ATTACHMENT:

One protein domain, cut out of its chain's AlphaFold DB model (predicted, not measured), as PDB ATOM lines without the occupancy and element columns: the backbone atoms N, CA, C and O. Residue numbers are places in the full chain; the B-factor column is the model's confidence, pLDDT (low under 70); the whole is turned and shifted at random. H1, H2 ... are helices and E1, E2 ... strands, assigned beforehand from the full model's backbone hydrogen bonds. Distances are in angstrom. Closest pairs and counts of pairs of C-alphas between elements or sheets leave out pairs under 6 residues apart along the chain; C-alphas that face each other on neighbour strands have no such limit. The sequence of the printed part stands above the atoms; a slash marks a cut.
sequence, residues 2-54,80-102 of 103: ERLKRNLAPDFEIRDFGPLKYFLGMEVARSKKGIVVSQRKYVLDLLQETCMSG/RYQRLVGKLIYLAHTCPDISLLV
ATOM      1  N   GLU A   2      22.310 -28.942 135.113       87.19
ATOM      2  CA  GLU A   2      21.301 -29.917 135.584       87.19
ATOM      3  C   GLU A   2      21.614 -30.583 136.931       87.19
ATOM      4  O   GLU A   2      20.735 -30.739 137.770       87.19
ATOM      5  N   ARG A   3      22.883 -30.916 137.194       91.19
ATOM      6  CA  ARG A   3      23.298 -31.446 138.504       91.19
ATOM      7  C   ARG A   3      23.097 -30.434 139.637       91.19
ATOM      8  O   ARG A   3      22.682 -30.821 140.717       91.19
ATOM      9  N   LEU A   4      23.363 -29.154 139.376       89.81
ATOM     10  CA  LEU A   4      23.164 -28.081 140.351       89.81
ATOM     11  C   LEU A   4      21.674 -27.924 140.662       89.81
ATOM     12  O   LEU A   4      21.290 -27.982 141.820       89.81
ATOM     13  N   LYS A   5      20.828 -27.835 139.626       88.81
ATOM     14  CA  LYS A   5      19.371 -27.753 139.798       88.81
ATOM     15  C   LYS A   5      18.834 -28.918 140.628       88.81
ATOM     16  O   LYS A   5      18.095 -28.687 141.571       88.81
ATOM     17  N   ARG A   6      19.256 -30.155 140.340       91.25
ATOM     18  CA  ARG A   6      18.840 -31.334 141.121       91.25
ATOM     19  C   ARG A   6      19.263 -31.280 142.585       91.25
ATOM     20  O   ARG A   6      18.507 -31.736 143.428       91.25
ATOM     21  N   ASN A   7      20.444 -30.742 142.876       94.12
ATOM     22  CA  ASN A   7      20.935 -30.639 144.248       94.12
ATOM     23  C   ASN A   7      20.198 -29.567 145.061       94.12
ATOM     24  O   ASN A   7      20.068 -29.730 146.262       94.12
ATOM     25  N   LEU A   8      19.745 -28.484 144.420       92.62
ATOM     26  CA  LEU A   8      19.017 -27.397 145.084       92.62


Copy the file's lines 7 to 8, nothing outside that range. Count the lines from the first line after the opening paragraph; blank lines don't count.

ATOM      6  CA  ARG A   3      23.298 -31.446 138.504       91.19
ATOM      7  C   ARG A   3      23.097 -30.434 139.637       91.19